The destruction and suffering caused by nuclear weapons has been laid bare in a moving collection of photographs taken after America dropped an atomic bomb on Nagasaki in August 1945.
Last year, celebrations were held to mark the 70th anniversary of the detonation of the “fat man” bomb over the Japanese city, killing tens of thousands and leading to the end of the Second World War.
Now poignant images captured in the aftermath of the attack, showing the devastated city, its surviving inhabitants and US troops, are being auctioned this week.
Among some 250 photographs in the album compiled by an American military policeman are 24 haunting shots of a city in ruins taken by Japanese military photographer Yosuke Yamahata.
Mr Yamahata’s pictures appeared in Japanese newspaper the Mainichi Shimbun two weeks after the atomic bomb was dropped.
But the originals were confiscated by the American military under strict censorship rules, according to RR Auction, which is selling the rare album.
They re-emerged fifty years later in 1995, when some of the negatives were restored to reveal never-seen before pictures of the bomb’s devastating effects.
The rare photographs are expected to sell for around $50,000 (£38,000) – just two years after they were last auctioned at Bonham's.
Upon hearing the news of the bombing, Mr Yamahata took a train to the city along with the writer Jun Higashi and the painter Eiji Yamada, arriving at 3am the following day.
Having been instructed to document the destruction for military propaganda purposes, he worked from dawn to dusk, taking around 119 photographs on two different cameras.
But, unbeknown to Mr Yamahata at the time, one of his cameras had a faulty shutter device - the images to be auctioned are thought to include 12 taken from the original negatives of this defective camera.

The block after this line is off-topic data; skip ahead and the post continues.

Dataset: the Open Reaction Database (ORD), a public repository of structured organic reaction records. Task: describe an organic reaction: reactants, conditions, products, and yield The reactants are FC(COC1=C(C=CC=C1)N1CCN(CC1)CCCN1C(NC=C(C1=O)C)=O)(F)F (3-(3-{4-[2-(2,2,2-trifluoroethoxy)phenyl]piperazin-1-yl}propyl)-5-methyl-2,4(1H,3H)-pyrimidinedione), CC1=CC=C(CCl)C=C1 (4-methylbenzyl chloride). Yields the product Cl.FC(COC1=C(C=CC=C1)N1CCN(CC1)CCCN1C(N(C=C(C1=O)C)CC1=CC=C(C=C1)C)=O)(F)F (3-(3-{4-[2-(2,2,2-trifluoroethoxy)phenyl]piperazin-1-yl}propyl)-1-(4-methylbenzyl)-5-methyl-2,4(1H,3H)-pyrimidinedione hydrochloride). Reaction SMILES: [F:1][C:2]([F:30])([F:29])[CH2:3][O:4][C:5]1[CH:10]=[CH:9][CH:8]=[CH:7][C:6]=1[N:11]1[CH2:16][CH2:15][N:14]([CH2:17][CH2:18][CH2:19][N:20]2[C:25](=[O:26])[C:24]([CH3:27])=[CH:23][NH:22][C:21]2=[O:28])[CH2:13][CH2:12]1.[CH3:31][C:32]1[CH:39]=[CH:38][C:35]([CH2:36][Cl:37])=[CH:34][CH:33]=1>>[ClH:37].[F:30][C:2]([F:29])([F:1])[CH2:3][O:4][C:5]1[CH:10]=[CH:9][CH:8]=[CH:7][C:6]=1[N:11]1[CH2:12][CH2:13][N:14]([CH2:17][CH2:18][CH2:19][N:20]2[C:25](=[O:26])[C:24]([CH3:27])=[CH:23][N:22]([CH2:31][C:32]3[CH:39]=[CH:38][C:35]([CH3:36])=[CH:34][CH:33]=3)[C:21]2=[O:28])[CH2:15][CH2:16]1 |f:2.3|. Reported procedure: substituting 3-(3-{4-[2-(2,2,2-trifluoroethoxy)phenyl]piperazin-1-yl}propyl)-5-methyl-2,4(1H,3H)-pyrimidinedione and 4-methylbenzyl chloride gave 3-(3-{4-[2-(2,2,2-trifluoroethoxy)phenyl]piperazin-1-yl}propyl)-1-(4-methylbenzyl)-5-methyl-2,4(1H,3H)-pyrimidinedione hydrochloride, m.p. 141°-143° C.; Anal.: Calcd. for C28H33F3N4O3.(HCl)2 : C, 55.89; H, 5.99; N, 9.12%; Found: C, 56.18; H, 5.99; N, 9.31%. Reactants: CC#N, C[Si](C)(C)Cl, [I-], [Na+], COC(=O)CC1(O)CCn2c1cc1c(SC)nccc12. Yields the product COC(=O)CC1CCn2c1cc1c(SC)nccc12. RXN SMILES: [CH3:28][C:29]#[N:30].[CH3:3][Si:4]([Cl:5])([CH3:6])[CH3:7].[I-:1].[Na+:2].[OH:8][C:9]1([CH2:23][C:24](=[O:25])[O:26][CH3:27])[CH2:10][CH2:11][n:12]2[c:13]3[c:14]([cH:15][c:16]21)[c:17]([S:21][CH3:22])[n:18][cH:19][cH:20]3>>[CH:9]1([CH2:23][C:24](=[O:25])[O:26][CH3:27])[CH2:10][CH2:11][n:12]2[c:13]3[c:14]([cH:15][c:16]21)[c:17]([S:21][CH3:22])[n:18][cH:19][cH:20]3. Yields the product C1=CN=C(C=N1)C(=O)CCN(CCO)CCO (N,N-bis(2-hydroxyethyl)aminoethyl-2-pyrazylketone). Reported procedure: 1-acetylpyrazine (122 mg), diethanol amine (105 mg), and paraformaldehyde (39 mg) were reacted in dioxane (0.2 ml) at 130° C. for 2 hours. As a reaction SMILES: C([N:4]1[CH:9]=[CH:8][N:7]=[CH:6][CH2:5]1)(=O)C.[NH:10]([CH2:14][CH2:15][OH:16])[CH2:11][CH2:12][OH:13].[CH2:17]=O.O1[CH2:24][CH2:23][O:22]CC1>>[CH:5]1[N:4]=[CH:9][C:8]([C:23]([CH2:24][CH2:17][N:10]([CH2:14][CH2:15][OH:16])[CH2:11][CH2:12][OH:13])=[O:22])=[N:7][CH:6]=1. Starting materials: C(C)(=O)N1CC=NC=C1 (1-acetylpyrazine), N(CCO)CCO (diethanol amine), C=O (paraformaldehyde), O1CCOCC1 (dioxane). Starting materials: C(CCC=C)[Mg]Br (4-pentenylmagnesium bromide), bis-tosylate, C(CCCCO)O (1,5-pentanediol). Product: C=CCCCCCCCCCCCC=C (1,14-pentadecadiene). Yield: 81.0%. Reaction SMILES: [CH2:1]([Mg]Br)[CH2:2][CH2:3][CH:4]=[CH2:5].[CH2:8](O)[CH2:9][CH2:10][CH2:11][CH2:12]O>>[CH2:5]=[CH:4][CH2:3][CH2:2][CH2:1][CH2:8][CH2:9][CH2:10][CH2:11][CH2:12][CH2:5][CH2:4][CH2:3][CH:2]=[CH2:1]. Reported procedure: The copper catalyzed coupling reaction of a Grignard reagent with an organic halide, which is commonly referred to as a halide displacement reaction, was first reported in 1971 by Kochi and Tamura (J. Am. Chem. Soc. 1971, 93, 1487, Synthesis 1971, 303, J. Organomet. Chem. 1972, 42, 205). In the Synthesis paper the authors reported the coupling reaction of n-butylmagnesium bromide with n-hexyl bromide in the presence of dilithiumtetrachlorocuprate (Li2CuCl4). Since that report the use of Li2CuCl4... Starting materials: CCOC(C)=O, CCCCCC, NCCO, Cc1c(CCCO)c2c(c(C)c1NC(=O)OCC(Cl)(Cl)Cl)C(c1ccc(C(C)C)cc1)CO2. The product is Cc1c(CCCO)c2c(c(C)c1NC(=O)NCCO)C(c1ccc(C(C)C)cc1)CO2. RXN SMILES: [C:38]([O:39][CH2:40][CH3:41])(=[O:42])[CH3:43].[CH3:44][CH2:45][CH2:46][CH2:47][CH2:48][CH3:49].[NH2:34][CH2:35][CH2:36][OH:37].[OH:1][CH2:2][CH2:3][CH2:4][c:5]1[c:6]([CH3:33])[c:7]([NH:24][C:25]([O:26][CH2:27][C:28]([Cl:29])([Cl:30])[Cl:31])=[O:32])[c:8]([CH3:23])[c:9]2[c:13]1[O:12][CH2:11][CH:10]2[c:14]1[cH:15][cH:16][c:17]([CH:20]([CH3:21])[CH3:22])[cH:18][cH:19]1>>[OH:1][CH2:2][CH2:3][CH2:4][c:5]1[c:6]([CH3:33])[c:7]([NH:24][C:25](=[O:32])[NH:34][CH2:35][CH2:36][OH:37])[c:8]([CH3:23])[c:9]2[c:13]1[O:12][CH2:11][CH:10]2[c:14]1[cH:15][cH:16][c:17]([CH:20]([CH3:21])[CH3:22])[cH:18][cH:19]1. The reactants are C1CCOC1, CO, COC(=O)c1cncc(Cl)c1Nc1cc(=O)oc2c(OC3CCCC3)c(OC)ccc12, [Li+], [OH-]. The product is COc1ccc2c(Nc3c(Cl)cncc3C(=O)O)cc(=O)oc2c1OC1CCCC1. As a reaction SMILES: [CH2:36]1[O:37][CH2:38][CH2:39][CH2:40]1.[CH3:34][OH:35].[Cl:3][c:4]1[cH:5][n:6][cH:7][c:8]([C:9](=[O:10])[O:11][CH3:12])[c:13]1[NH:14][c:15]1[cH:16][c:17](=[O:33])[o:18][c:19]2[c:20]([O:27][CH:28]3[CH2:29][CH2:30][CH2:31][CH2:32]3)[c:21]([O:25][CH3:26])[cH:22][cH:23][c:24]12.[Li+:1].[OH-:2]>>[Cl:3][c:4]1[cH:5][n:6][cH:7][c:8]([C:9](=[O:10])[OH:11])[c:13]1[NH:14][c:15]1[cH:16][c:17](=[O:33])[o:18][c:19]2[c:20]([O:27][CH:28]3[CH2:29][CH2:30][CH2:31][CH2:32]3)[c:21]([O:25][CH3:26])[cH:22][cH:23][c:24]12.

They show a city riven to the ground and dotted with dazed and blackened survivors.
Writing later about what he had experienced that day, Mr Yamahata described Nagasaki as “hell on earth”.
He said: “The appearance of the city differed from other bomb sites: here, the explosion and the fires had reduced the entire city (about four square kilometres) to ashes in a single instant.
“Relief squads, medical and fire-fighting teams, could do nothing but wait. Only the luck of being in a well-placed air raid shelter could be of any use for survival.”
He went on: “Even if the medical and fire-fighting teams from the surrounding areas had been able to rush to the scene, the roads were completely blocked with rubble and charred timber. One had not the faintest idea where the water main might be located, so it would have been impossible to fight the fires.
“Telephone and telegraph services were suspended; the teams could not contact the outside world for help. It was truly a hell on earth. Those who had just barely survived the intense radiation-their eyes burned and their exposed skin scalded-wandered around aimlessly with only sticks to lean on, waiting for relief.
“Not a single cloud blocked the direct rays of the August sunlight, which shone down mercilessly on Nagasaki, on that second day after the blast.”
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